Climate change can influence the transmission of vector-borne diseases (VBDs) through altering the habitat suitability of insect vectors. Here we present global climate model simulations and evaluate the associated uncertainties in view of the main meteorological factors that may affect the distribution of the Asian tiger mosquito (Aedes albopictus), which can transmit pathogens that cause chikungunya, dengue fever, yellow fever and various encephalitides. Using a general circulation model at 50 km horizontal resolution to simulate mosquito survival variables including temperature, precipitation and relative humidity, we present both global and regional projections of the habitat suitability up to the middle of the twenty-first century. The model resolution of 50 km allows evaluation against previous projections for Europe and provides a basis for comparative analyses with other regions. Model uncertainties and performance are addressed in light of the recent CMIP5 ensemble climate model simulations for the RCP8.5 concentration pathway and using meteorological re-analysis data (ERA-Interim/ECMWF) for the recent past. Uncertainty ranges associated with the thresholds of meteorological variables that may affect the distribution of Ae. albopictus are diagnosed using fuzzy-logic methodology, notably to assess the influence of selected meteorological criteria and combinations of criteria that influence mosquito habitat suitability. From the climate projections for 2050, and adopting a habitat suitability index larger than 70%, we estimate that approximately 2.4 billion individuals in a land area of nearly 20 million km(2) will potentially be exposed to Ae. albopictus. The synthesis of fuzzy-logic based on mosquito biology and climate change analysis provides new insights into the regional and global spreading of VBDs to support disease control and policy making.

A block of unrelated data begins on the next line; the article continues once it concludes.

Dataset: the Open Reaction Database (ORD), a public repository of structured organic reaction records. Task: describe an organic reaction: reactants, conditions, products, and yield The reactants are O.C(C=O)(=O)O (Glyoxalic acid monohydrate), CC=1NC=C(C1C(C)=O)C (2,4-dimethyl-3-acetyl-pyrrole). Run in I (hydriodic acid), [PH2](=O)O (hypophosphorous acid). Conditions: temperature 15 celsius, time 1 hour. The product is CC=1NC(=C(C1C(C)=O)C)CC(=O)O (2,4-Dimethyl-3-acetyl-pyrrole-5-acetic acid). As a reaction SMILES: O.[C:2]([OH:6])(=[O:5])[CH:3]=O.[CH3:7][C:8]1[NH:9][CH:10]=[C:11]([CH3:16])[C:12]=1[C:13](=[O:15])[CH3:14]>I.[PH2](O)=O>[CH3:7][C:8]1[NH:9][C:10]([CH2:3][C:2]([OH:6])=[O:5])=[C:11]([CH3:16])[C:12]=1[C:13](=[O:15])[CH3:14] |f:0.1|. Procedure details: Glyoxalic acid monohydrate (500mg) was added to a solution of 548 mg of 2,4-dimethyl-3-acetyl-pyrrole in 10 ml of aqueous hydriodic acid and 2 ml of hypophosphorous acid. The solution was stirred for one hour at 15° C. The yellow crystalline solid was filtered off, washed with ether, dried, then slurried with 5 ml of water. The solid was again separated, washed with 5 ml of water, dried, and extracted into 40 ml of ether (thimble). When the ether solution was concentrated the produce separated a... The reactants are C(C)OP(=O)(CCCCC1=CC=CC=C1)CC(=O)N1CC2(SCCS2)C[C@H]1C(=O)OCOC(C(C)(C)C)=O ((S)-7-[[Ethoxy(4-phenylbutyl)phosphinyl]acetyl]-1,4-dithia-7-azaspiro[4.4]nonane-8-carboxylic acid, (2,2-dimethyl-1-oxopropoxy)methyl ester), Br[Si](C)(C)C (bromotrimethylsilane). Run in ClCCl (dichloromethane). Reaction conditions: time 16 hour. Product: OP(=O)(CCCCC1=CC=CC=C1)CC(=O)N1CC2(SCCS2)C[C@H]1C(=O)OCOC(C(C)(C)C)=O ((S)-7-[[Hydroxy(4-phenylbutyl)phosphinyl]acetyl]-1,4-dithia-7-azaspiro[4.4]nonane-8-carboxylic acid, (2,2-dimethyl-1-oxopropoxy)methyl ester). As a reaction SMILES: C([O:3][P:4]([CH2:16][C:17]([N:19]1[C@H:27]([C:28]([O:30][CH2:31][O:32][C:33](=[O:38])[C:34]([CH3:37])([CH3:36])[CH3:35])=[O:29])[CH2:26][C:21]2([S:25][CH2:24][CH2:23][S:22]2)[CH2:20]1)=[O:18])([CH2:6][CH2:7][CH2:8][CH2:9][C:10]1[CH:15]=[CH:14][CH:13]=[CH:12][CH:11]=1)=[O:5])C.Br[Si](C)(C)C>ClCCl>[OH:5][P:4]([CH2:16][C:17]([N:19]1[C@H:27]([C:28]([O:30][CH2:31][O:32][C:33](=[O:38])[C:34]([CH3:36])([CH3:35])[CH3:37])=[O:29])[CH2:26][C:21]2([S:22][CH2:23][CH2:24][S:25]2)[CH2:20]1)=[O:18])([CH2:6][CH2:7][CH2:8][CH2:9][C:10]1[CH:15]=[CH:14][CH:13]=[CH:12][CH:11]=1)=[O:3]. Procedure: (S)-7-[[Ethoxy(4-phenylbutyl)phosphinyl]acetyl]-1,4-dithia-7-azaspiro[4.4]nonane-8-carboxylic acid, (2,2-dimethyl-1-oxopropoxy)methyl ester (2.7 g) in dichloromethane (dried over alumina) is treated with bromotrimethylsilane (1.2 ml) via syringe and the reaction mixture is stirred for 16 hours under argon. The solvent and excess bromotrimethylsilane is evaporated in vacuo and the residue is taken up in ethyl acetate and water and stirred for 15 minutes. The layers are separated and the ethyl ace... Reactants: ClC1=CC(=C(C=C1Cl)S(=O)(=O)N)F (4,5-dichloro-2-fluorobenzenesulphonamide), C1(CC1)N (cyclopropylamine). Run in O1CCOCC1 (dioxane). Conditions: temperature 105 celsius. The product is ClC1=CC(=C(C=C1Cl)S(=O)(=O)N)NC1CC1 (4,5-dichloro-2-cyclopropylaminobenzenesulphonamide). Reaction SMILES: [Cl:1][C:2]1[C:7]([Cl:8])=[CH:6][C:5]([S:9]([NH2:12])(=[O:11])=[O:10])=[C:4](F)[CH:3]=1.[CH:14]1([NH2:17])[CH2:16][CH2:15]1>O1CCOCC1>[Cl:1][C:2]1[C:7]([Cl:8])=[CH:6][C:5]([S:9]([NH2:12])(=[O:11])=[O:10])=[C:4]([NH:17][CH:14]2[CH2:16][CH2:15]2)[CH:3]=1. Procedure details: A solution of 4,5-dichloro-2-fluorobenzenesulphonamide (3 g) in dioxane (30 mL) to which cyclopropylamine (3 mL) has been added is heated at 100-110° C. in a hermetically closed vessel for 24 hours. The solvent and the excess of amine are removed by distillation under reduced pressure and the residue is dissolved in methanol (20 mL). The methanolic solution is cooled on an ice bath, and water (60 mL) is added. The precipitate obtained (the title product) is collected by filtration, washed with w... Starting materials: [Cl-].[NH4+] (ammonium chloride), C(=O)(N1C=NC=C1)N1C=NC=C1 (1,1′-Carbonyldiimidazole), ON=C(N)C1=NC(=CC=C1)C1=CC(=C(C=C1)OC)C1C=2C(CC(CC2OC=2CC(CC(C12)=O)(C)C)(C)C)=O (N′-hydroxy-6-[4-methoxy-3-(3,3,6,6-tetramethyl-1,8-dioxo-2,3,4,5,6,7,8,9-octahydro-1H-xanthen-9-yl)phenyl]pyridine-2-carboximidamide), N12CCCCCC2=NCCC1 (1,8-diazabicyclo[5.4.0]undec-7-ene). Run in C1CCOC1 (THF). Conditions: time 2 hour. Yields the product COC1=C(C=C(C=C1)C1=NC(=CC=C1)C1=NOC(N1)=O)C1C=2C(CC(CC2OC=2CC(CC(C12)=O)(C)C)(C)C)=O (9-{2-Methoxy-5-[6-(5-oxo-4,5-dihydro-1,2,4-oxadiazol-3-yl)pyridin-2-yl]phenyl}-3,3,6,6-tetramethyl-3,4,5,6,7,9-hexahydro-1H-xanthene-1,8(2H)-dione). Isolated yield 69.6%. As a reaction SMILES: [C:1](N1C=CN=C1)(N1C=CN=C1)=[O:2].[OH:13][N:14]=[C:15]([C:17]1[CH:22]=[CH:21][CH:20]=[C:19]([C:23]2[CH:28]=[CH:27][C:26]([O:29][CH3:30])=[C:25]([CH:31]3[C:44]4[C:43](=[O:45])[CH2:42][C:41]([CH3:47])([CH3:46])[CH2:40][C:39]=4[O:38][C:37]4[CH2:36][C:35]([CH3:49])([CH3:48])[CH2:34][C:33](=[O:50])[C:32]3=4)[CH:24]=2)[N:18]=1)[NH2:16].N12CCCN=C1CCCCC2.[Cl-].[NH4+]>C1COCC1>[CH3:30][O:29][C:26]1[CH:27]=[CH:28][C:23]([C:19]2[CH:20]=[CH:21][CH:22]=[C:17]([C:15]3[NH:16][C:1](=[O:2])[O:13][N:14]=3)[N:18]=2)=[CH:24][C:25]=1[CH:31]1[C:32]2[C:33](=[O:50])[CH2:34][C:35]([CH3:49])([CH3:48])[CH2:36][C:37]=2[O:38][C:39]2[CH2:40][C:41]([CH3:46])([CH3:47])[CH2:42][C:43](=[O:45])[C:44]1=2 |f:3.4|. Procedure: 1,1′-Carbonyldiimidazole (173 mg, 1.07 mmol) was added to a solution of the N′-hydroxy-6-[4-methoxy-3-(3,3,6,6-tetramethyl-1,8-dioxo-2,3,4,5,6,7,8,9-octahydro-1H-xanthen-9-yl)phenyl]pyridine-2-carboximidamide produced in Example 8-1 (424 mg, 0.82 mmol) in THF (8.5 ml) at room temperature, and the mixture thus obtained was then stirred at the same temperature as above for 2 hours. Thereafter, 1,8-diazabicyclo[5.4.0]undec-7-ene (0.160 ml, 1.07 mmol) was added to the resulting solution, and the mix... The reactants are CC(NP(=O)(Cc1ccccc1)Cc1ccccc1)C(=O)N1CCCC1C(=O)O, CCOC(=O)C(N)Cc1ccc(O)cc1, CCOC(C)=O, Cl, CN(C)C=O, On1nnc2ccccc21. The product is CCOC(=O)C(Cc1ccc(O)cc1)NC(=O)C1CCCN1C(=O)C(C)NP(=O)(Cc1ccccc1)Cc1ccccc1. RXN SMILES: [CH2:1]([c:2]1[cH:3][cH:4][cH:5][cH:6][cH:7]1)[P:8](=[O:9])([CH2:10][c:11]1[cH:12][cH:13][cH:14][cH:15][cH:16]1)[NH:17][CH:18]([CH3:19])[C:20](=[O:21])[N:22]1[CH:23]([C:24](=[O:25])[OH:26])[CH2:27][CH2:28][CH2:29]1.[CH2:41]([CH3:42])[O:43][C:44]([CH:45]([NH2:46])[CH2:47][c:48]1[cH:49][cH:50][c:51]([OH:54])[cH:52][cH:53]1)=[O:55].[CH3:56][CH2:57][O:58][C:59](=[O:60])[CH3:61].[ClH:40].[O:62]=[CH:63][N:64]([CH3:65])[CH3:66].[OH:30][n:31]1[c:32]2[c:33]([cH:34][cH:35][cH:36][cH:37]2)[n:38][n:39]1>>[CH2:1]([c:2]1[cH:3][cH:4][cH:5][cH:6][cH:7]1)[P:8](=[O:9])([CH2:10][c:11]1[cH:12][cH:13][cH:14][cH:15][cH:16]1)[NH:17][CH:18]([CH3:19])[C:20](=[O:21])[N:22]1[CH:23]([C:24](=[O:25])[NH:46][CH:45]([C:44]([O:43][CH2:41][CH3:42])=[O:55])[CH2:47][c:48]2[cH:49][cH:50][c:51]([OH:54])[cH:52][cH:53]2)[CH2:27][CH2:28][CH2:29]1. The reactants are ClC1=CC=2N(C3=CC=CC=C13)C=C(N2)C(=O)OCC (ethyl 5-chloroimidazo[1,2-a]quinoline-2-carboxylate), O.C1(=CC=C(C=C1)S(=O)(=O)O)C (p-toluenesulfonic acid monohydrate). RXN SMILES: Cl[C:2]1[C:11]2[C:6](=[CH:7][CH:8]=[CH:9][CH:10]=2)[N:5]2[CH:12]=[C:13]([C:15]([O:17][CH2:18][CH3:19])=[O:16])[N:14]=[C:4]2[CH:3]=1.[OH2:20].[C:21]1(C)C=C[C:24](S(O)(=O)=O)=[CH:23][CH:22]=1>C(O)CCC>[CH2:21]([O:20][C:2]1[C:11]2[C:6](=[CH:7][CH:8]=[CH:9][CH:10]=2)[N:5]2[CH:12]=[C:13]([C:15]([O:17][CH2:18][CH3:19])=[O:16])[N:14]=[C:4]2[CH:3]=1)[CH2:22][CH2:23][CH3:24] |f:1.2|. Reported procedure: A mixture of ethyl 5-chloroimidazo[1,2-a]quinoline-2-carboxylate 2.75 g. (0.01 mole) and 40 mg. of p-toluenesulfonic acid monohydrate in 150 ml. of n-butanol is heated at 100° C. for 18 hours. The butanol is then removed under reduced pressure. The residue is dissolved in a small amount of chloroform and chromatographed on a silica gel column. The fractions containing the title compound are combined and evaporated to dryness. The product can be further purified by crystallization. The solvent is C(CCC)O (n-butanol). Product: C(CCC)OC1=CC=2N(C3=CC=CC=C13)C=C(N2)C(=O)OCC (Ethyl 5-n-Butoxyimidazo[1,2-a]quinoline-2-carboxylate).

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Comparing the ERA-Interim (EI) data with the model simulation over the period 2000–2009. (a) Mean near-surface temperature difference. (b) Average precipitation flux difference. Areas with hsi less than 10% are not considered. The same maps but with all areas included are shown in the electronic supplementary material, figures S12 and S13.